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Agroforestry Systems

, Volume 92, Issue 2, pp 301–310 | Cite as

Carbon fractions as indicators of organic matter dynamics in chestnut orchards under different soil management practices

  • Olga Borges
  • Fernando Raimundo
  • João Coutinho
  • Berta Gonçalves
  • Ivo Oliveira
  • Afonso Martins
  • Manuel Madeira
Article

Abstract

Several studies have emphasized the negative impact of the conventional soil management (CT) system on productivity and sustainability of chestnut orchards (Castanea sativa Mill.) when compared to no-tillage with grass cover (NT). However, scarce information is available regarding the effects of these soil management systems on soil organic matter (SOM) dynamics and soil quality. SOM or soil organic carbon is a key component of soil quality and has different fractions with different lability, namely, organic C (POC), active C (AC) and hot-water extractable carbon (HWC). These are considered as indicators of changes in management-induced soil quality. Thus, a study was carried out to evaluate the effects of NT and CT systems applied in the chestnut orchards on: (i) total amount of soil organic C (TOC), including C from both organic and mineral layers; (ii) soil organic C concentration of mineral horizons (OC); (iii) labile soil organic fractions (POC, AC, HWC); (iv) and soil mineral-associated C. The study was developed in two 30-year old chestnut orchards located in Northeast Portugal, that were kept under different soil management systems (NT or CT) during the preceding 17 years. Soil samples were taken at 0–10 and 10–20 cm soil depth. No significant differences in OC concentration were observed between NT and CT, while TOC was significantly higher in NT than in CT (22.54 and 12.17 Mg/ha or 34.16 and 22.90 Mg/ha, considering the organic layer plus mineral layers at 0–10 and 0–20 cm depth (set of two depths). The NT practice led to significantly higher concentration of labile C fractions (POC, AC and HWC) than CT at 0–10 cm soil depth. These results indicate that measurement of labile soil organic C fractions, such as POC, AC and HWC, may provide a sensitive and consistent indication of changes in soil C and SOM dynamics in response to soil management practices. Overall, NT seems to ensure better soil quality than CT in chestnut orchards under Mediterranean climate conditions.

Keywords

Castanea sativa Labile soil organic carbon Soil quality Soil tillage 

Introduction

In the last decades, soil quality has received particular attention, focused on the impact of management practices on soil quality and identification of soil parameters or attributes that can be used as indicators of such quality (Duval et al. 2013). Soil organic matter (SOM) is considered a key component of any terrestrial ecosystem and it is probably the most largely acknowledged indicator of soil quality, as it influences soil biological, physical and chemical properties and processes, and is strongly associated to sustainable agroecosystems (Chen et al. 2009; Haynes 2005). SOM includes a continuum of materials ranging from highly decomposable material, the labile organic C, to very recalcitrant, which corresponds to the stabilized organic C (Haynes 2005), having no definite chemical composition and it is usually measured as soil organic C (SOC) (Duval et al. 2013; Weil et al. 2003).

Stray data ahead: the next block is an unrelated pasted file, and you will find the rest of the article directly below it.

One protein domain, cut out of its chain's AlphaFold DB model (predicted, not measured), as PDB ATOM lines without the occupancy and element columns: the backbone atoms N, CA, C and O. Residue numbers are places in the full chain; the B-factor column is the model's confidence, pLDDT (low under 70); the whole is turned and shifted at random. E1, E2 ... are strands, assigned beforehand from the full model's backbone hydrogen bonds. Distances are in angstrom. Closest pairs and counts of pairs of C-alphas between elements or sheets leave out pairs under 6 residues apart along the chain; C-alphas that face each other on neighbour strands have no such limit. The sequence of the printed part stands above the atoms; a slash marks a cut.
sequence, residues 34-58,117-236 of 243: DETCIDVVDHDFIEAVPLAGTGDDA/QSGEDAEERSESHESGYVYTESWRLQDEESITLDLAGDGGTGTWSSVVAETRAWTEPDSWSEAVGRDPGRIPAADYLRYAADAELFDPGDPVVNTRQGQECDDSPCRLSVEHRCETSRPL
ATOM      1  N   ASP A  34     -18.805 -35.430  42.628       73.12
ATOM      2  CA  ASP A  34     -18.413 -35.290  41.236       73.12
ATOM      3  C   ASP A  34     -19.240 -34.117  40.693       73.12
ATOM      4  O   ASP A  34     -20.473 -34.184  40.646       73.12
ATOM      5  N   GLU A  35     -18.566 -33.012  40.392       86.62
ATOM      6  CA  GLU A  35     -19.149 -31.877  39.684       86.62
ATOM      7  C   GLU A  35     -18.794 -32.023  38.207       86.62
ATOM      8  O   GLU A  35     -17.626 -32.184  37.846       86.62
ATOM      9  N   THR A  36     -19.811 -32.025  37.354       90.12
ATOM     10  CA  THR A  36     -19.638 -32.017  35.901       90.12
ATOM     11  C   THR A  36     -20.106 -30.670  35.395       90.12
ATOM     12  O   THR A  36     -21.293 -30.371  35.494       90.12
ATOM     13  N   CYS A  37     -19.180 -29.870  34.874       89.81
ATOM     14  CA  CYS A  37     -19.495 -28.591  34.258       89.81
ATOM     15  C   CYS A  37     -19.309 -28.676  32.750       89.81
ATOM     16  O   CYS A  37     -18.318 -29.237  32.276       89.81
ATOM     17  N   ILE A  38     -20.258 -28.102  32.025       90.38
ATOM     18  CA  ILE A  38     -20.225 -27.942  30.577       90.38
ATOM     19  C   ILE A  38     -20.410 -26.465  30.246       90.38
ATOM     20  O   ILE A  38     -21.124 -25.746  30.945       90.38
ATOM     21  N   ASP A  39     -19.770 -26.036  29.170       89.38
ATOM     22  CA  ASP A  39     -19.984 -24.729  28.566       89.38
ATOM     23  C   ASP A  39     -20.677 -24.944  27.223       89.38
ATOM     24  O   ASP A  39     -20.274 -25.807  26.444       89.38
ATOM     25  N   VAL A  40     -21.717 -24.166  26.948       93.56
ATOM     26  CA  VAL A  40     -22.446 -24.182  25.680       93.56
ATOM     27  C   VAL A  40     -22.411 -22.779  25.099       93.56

Labile soil organic C fractions, like particulate organic C (POC), hot-water extractable C (HWC) and active C (AC), that respond in a short time period (<10 years) to the management-induced alterations, have been used as early indicators of changes in SOM, since changes in total SOM content are difficult to detect, due to the relatively large quantity of background organic matter already present, and only are usually demonstrated in the long-term experiments (e.g., >25 years) (Chen et al. 2009; Haynes 2005; Melero et al. 2009; Weil et al. 2003). It is known that the soil’s ability to act as a C sink is linked to several factors, including geographic location, environmental factors, and management practices (Jose 2009), and thus, the potential for the accumulation of C in a given agroforestry is affected by soil structure and aggregation (Nair et al. 2010). These carbon levels are, in temperate regions, improved by agroforestry systems, when compared to other land-use systems (Paudel et al. 2011). In fact, agroforestry systems are identified with an increase of the resource-use efficiency of the system (Eichhorn et al. 2006), providing market (food, wood products, and fodder) and nonmarket goods and services (soil conservation, water and air quality improvement, biodiversity and scenic beauty) (Alavalapati et al. 2004). Furthermore, no-tillage systems with grass cover decrease the loss of SOM by erosion, improves water infiltration and reduces runoff, increases soil nutrient retention and builds SOM; in contrast, tillage increases outputs of SOM trough physical disturbance of soil structure (Nyamadzawo et al. 2009) increasing the loss of soil organic carbon (Lalitha and Kumar 2016). Harmful effect of conventional tillage has been found in chestnut orchards, with lower productions, higher risk of erosion and enhanced probability of ink disease (Phytophthora cinnamomi) (Martins et al. 2010, 2011). On the contrary, no-tillage with grass cover controlled by grazing with sheep and cutting in the late spring (NT) increased fruit and mushrooms production, including edible mushrooms, improved fruit quality parameters, did not affect soil water content and leaf water potential and lead to higher productivity of the system (Martins et al. 2010, 2011; Raimundo 2003). This is of extreme importance, as the chestnut for fruit production is an important crop in the Mediterranean area, for which Portugal represents 42% of the European chestnut area (Martins et al. 2011), and is one of the most significant sources of income for rural areas. As a result, farmers have intensified management practices in order to increase productivity of chestnut orchards. However, scarce information is available about the effects of soil management practices on soil C sequestration and on the dynamics of labile soil organic C fractions in chestnut orchards under Mediterranean conditions. Therefore, a study was carried out to assess the effects of medium-term (17 years) soil management systems, NT and CT, on: (i) soil organic C of mineral soil layers (OC); (ii) total amount of soil organic C (TOC), which includes organic C of organic layer plus organic C of mineral layers up to 20 cm depth; (iii) labile organic C fractions, POC, AC and HWC; (iv) mineral-associated C (MAC); and (v) relationships between OC, labile C fractions and MAC. It was hypothesized that NT increases the concentration of SOC and the proportion of labile organic C fractions and that these fractions are reliable indicators of soil quality.